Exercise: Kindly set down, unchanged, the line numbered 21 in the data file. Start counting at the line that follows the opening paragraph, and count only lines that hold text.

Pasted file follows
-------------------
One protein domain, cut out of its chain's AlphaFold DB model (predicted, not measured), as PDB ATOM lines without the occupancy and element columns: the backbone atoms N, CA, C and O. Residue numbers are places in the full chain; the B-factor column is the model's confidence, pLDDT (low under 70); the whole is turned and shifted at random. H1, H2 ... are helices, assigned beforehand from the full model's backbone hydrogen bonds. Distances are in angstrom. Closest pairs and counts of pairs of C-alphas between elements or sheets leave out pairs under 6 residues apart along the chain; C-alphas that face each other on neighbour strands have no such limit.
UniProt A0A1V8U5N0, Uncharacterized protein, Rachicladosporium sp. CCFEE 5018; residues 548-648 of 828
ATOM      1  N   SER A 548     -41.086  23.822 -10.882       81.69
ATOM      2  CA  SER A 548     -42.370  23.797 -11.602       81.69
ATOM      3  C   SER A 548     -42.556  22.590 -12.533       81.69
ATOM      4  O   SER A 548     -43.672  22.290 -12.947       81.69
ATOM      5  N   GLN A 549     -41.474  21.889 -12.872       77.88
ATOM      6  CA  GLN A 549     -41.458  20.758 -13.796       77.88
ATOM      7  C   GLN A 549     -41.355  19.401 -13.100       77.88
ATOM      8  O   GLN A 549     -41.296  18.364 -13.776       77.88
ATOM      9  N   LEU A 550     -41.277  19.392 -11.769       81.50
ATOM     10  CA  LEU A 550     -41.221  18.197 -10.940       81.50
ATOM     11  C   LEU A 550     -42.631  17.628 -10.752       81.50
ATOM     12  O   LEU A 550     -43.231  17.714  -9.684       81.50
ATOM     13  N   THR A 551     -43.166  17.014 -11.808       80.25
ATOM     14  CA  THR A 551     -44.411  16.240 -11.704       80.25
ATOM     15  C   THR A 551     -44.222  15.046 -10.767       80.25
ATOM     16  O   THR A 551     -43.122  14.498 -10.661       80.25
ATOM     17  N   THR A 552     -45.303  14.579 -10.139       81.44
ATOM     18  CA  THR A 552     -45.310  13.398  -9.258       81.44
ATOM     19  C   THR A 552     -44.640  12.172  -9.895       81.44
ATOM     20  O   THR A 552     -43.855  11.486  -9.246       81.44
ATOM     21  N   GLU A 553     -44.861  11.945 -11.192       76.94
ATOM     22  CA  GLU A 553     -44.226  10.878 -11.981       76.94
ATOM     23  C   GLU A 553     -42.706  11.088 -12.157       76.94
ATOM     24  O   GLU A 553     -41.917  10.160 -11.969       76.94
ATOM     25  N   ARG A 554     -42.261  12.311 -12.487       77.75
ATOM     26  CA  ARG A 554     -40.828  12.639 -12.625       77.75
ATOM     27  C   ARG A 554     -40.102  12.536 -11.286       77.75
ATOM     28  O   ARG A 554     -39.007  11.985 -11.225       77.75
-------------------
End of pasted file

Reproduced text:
ATOM     20  O   THR A 552     -43.855  11.486  -9.246       81.44